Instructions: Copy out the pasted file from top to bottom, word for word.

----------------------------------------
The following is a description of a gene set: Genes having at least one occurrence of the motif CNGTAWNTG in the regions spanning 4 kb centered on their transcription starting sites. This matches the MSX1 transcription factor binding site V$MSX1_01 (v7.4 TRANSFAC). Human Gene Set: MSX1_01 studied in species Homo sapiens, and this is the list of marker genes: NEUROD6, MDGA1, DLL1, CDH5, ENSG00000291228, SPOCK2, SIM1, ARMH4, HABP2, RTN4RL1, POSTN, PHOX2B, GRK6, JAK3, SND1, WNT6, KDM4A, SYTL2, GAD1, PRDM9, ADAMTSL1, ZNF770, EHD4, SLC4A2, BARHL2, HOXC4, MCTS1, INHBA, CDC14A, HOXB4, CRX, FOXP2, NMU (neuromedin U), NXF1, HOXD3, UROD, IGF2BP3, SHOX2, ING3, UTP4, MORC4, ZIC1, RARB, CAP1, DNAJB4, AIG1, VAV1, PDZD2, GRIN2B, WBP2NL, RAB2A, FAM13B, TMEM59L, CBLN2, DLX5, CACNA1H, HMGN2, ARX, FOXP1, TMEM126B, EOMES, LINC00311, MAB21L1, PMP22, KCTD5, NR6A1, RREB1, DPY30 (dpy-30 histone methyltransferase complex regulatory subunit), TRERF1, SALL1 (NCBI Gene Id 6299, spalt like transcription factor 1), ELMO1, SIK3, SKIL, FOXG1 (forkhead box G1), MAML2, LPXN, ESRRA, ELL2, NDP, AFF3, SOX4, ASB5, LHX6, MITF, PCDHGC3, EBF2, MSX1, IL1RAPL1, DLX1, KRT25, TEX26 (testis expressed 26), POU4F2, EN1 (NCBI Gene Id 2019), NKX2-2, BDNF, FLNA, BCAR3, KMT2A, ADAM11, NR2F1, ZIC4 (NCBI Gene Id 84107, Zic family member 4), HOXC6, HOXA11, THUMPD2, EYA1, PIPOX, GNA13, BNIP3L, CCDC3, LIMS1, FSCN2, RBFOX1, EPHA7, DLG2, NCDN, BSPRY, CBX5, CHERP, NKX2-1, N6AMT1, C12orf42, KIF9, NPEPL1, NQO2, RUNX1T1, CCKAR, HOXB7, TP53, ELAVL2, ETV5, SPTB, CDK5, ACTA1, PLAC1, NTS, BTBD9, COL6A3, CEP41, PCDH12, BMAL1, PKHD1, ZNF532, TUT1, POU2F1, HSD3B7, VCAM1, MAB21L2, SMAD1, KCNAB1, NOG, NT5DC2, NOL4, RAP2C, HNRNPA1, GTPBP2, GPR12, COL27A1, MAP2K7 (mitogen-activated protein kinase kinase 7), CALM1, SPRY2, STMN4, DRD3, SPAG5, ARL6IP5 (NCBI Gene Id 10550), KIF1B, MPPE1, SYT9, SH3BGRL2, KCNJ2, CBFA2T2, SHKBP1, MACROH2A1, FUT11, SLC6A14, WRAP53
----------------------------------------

The following is a description of a gene set: Genes having at least one occurrence of the motif CNGTAWNTG in the regions spanning 4 kb centered on their transcription starting sites. This matches the MSX1 transcription factor binding site V$MSX1_01 (v7.4 TRANSFAC). Human Gene Set: MSX1_01 studied in species Homo sapiens, and this is the list of marker genes: NEUROD6, MDGA1, DLL1, CDH5, ENSG00000291228, SPOCK2, SIM1, ARMH4, HABP2, RTN4RL1, POSTN, PHOX2B, GRK6, JAK3, SND1, WNT6, KDM4A, SYTL2, GAD1, PRDM9, ADAMTSL1, ZNF770, EHD4, SLC4A2, BARHL2, HOXC4, MCTS1, INHBA, CDC14A, HOXB4, CRX, FOXP2, NMU (neuromedin U), NXF1, HOXD3, UROD, IGF2BP3, SHOX2, ING3, UTP4, MORC4, ZIC1, RARB, CAP1, DNAJB4, AIG1, VAV1, PDZD2, GRIN2B, WBP2NL, RAB2A, FAM13B, TMEM59L, CBLN2, DLX5, CACNA1H, HMGN2, ARX, FOXP1, TMEM126B, EOMES, LINC00311, MAB21L1, PMP22, KCTD5, NR6A1, RREB1, DPY30 (dpy-30 histone methyltransferase complex regulatory subunit), TRERF1, SALL1 (NCBI Gene Id 6299, spalt like transcription factor 1), ELMO1, SIK3, SKIL, FOXG1 (forkhead box G1), MAML2, LPXN, ESRRA, ELL2, NDP, AFF3, SOX4, ASB5, LHX6, MITF, PCDHGC3, EBF2, MSX1, IL1RAPL1, DLX1, KRT25, TEX26 (testis expressed 26), POU4F2, EN1 (NCBI Gene Id 2019), NKX2-2, BDNF, FLNA, BCAR3, KMT2A, ADAM11, NR2F1, ZIC4 (NCBI Gene Id 84107, Zic family member 4), HOXC6, HOXA11, THUMPD2, EYA1, PIPOX, GNA13, BNIP3L, CCDC3, LIMS1, FSCN2, RBFOX1, EPHA7, DLG2, NCDN, BSPRY, CBX5, CHERP, NKX2-1, N6AMT1, C12orf42, KIF9, NPEPL1, NQO2, RUNX1T1, CCKAR, HOXB7, TP53, ELAVL2, ETV5, SPTB, CDK5, ACTA1, PLAC1, NTS, BTBD9, COL6A3, CEP41, PCDH12, BMAL1, PKHD1, ZNF532, TUT1, POU2F1, HSD3B7, VCAM1, MAB21L2, SMAD1, KCNAB1, NOG, NT5DC2, NOL4, RAP2C, HNRNPA1, GTPBP2, GPR12, COL27A1, MAP2K7 (mitogen-activated protein kinase kinase 7), CALM1, SPRY2, STMN4, DRD3, SPAG5, ARL6IP5 (NCBI Gene Id 10550), KIF1B, MPPE1, SYT9, SH3BGRL2, KCNJ2, CBFA2T2, SHKBP1, MACROH2A1, FUT11, SLC6A14, WRAP53